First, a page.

• Resident story

At home in QVM: Nanette one year on

Sitting on her new QVM apartment balcony, surrounded by greenery and birds, in the heart of Melbourne’s CBD, Housing Choices resident Nanette is content.

It’s been one year since she and her husband moved into their one-bedroom apartment, during which time, the large outdoor space overlooking the city has become their private oasis.

“In summer we spend all evening out on the balcony, watching the bats fly over. You have a lot of nature around even though you’re in the city,” Nanette said.

“I love just being able to step outside. I’ve lived in places where you have no outside and you have to be indoors all the time.

“The place I had during the pandemic was very dark – and this is very light. You can open windows and doors and let the air in. I had one window at my last place.”

Nanette is one of 48 residents who are benefiting from the Six Degree Architects designed affordable apartments, which incorporate raw materials and strong sustainability elements.

She said the apartment’s north-facing triple-glazed windows allowed an abundance of sunlight to stream into the lounge room and open-plan kitchen, keeping the living spaces warm in winter and cool in summer, while solar panels helped keep the electricity bills down, despite rising living costs across the country.

Built on the traditional lands of the Wurundjeri Woi Wurrung and Bunurong Boon Wurrung peoples of the Eastern Kulin, the building features striking exterior artwork by local artist Rose Nolan, which was commissioned by the City of Melbourne.

The words ‘now’, ‘more’, ‘enough’ and ‘so’ are designed on the exterior screen’s façade in red and white, in a move that is not only visually bold but helps control solar heat gain and loss, a requirement for the building’s green star rating.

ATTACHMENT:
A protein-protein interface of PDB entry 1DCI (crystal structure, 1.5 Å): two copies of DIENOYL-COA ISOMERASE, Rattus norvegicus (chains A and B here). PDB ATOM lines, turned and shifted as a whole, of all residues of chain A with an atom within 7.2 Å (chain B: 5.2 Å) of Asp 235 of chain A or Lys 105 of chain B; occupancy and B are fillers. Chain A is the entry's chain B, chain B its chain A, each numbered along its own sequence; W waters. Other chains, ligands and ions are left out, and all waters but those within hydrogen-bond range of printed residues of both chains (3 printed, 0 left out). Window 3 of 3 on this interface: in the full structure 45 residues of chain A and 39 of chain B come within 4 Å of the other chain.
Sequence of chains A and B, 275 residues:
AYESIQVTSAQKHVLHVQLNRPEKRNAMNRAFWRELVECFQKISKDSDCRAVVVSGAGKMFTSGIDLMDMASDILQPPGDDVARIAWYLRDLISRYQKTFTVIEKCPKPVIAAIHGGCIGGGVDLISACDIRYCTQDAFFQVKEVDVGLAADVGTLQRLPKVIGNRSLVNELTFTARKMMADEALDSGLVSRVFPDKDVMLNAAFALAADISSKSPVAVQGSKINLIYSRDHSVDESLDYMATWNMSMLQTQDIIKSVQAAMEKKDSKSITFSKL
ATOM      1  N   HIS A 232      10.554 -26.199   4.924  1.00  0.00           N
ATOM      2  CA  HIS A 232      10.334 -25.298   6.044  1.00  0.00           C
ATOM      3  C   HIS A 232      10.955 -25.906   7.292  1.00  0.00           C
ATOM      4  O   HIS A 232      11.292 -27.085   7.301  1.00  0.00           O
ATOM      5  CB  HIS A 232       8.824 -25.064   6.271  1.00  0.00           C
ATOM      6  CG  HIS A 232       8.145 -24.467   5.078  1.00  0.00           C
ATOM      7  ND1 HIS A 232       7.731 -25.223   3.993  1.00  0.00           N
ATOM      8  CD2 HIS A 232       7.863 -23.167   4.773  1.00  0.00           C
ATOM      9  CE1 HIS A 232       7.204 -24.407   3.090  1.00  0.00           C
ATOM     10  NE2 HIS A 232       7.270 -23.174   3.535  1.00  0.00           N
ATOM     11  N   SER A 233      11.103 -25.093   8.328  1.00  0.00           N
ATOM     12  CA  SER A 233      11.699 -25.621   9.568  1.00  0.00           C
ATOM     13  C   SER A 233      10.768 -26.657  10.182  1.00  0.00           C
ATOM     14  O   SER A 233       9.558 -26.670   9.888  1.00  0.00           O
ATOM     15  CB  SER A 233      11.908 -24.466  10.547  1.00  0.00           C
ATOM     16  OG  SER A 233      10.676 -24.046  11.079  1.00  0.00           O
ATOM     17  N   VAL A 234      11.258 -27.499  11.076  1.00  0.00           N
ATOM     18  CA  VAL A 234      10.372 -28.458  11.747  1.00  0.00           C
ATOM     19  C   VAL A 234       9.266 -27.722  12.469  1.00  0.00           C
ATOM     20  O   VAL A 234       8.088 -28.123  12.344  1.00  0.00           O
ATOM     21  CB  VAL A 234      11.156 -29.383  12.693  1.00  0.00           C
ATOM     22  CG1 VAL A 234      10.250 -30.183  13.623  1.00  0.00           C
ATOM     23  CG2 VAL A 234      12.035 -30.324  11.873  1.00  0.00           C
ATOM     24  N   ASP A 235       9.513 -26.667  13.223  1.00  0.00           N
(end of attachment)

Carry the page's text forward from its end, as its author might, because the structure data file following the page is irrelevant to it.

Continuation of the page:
From the bustling Queen Victoria Market across the road, the apartments are striking.

Nanette said the location was also incredibly convenient and had changed the way she and her husband lived. The pair had sold their car and were taking advantage of the fresh fruit and vegetables at their doorstep and plethora of public transport nearby.

“I got rid of my car when I moved here and I’ve never driven again,” she said.

“You save so much money. I like the concept of public transport. It’s less wastage and better for the environment, which I am conscious of.”

Previously, the pair lived in a run-down apartment in St Kilda for 13 years.

“It was absolutely freezing,” Nanette said.

“My bills were more in winter than now and that was all those years ago. There was no heating. We used to put an oil heater and a fan heater, and you’d have to run two in one room. And all of the cold would just come straight through. If you turned the heater off it got cold just like that, it didn’t retain it, even if you had everything closed.”

Before moving into their QVM apartment in 2021, Nanette was gearing up to retire after 33 years working in the public service but, she said, near stagnant wage increases combined with the growing cost of living had made it difficult to plan for the future.

“My husband hasn’t been able to work for a long time, so we lived on my wage for a long time, which was one of the reasons I was concerned about paying rent when I retired,” she said.

“I could manage it before, but I thought I needed to look. That’s when I realised I was eligible for social housing. I’d seen information about people going into community housing and I’d checked a few years before and I was just over the eligibility amount. I hadn’t checked for about 5 years, and when I checked again it was like ‘I’m way in it’.”

Now retired, Nanette has taken to exploring Melbourne’s CBD and photographing the city on her phone before returning to the workspace in her apartment to edit and upload the images to her growing Instagram account.

“I like it when I come across something new, or sometimes I’ll see something that’s always been there, and I never saw in that way,” she said.

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